DB Station & Service
Bothe Richter Teherani, Hamburg
- Location: north side of airport
- Spatial steel framework,
torus with elliptical base
- Flush glass layer
- Spans: longitudinal 135 m,
transverse 40 m
- Time: 1998 - 1999
- Building costs: c. 13 mill. EUR
- Our scope:
Easy to see through.
The fascination of successful steel and glass buildings lies in their transparency. That’s true in two senses: the transparency of the glass as a surface-sealing material on the one hand, and on the other hand the general transparency of the design language of steel.
A total of 15 cross-frames form the main structural elements whose central rod represents the backbone of the construction. Its cross-section is designed to withstand both torsional moments and normal forces. For reinforcement, there is a truss below and a Vierendeel truss on top. The cross-frames have a gap of nine metres and are slightly tilted towards a central point. They are joined together by three longitudinal girders and reinforced. The flush glass layer closes off the space on the inside of the spatial steelwork structure.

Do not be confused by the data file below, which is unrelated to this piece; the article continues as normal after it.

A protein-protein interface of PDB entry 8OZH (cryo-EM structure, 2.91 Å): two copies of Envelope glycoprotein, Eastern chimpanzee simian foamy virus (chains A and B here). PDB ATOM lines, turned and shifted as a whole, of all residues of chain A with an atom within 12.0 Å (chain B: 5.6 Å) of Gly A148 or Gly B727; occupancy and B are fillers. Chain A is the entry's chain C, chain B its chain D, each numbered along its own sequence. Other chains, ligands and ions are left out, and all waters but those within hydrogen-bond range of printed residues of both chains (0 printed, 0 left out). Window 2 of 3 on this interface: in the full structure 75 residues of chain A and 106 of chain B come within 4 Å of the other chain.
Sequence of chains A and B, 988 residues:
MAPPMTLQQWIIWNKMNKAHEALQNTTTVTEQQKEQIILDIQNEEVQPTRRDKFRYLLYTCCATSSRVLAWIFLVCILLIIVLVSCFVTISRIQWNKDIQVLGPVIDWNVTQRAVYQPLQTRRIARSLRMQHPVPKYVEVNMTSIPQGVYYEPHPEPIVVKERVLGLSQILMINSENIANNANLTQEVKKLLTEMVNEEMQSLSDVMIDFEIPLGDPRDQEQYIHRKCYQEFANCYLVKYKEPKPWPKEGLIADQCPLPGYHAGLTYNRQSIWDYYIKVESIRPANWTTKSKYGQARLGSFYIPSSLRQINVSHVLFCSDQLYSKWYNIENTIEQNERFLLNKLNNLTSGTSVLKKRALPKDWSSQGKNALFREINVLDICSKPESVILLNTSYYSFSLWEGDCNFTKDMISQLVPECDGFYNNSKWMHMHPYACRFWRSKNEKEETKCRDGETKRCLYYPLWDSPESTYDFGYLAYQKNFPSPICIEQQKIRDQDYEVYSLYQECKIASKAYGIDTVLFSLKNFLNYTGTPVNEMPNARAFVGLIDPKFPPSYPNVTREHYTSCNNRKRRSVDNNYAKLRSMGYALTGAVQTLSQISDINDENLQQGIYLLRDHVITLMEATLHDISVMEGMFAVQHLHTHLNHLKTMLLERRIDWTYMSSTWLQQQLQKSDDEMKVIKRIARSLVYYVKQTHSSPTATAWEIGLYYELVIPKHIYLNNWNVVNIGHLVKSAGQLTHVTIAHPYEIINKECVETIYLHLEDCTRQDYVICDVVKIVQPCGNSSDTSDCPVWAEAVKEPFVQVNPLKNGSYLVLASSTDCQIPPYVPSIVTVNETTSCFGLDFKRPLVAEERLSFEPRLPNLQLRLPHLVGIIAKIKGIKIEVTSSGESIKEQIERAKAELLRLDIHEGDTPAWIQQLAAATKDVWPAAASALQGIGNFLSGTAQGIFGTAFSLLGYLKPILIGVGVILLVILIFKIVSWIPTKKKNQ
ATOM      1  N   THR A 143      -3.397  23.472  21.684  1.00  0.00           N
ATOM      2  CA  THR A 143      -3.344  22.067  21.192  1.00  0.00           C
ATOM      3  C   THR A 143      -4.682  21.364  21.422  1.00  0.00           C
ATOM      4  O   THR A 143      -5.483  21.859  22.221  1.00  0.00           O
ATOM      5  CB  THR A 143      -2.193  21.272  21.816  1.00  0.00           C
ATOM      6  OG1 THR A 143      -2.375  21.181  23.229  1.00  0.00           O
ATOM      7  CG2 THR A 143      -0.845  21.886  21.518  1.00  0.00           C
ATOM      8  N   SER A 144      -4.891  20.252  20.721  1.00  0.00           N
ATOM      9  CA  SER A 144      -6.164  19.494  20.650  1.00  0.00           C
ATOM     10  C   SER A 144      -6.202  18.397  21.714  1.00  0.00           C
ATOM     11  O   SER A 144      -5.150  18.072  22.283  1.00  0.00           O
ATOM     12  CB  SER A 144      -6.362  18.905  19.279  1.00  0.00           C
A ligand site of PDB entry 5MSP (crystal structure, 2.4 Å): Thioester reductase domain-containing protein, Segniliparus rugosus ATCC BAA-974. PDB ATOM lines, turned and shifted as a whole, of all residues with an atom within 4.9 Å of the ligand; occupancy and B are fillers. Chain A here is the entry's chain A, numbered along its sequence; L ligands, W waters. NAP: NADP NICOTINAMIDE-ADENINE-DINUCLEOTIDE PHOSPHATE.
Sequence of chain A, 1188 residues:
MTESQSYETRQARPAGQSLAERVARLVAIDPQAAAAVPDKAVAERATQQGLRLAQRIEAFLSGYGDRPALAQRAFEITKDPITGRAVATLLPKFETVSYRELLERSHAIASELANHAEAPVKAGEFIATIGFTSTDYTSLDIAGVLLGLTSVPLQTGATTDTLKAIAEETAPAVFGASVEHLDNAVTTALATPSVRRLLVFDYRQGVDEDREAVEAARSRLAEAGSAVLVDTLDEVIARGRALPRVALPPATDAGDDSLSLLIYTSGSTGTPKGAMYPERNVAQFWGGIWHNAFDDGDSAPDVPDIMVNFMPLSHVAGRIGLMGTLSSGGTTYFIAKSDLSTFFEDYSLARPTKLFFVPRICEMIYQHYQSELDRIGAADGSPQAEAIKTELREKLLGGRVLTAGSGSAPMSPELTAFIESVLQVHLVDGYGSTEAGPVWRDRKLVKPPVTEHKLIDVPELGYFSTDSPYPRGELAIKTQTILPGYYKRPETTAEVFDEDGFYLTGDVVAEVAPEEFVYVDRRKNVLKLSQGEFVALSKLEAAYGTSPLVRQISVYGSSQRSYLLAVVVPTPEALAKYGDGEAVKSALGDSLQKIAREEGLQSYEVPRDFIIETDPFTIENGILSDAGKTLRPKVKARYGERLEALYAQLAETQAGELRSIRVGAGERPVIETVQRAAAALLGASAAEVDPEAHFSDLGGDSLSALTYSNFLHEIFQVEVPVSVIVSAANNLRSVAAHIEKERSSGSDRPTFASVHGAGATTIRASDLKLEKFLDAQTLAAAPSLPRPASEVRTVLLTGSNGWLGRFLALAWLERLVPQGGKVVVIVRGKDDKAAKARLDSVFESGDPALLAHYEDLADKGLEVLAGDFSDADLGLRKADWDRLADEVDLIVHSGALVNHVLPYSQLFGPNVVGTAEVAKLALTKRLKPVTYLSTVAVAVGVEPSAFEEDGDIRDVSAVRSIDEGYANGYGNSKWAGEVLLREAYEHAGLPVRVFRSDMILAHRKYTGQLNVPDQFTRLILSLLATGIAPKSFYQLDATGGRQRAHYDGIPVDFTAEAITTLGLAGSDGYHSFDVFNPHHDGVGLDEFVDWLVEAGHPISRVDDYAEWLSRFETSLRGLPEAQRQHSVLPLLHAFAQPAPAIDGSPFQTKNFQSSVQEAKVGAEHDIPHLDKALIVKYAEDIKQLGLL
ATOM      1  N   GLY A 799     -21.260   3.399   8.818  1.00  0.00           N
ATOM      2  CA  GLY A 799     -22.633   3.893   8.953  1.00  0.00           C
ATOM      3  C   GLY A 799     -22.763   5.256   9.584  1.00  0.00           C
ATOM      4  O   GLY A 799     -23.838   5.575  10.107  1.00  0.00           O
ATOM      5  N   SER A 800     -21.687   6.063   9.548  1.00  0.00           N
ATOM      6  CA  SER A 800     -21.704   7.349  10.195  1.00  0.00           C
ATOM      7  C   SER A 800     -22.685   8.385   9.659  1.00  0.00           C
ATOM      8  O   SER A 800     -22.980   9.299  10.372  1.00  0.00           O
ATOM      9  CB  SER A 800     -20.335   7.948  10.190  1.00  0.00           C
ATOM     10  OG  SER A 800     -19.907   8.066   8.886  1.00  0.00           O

The Glass Hall rises from the level of the long-distance railway station’s overall roof. Its geometric shape describes the section of a torus with an elliptical base. All constructional elements are oriented around this geometry and are consequently experiential and transparent.
- PDF, German: Wilhelm Binnewies, Stephan Schmidt: The glass dome of the rail terminal at Frankfurt Airport. In: Stahlbau 68, 1999, Heft 12, S. 1029–1036.
© Jörg Hempel, BIN, BIN, Jörg Hempel, BIN, Jörg Hempel, BIN, Jörg Hempel, Jörg Hempel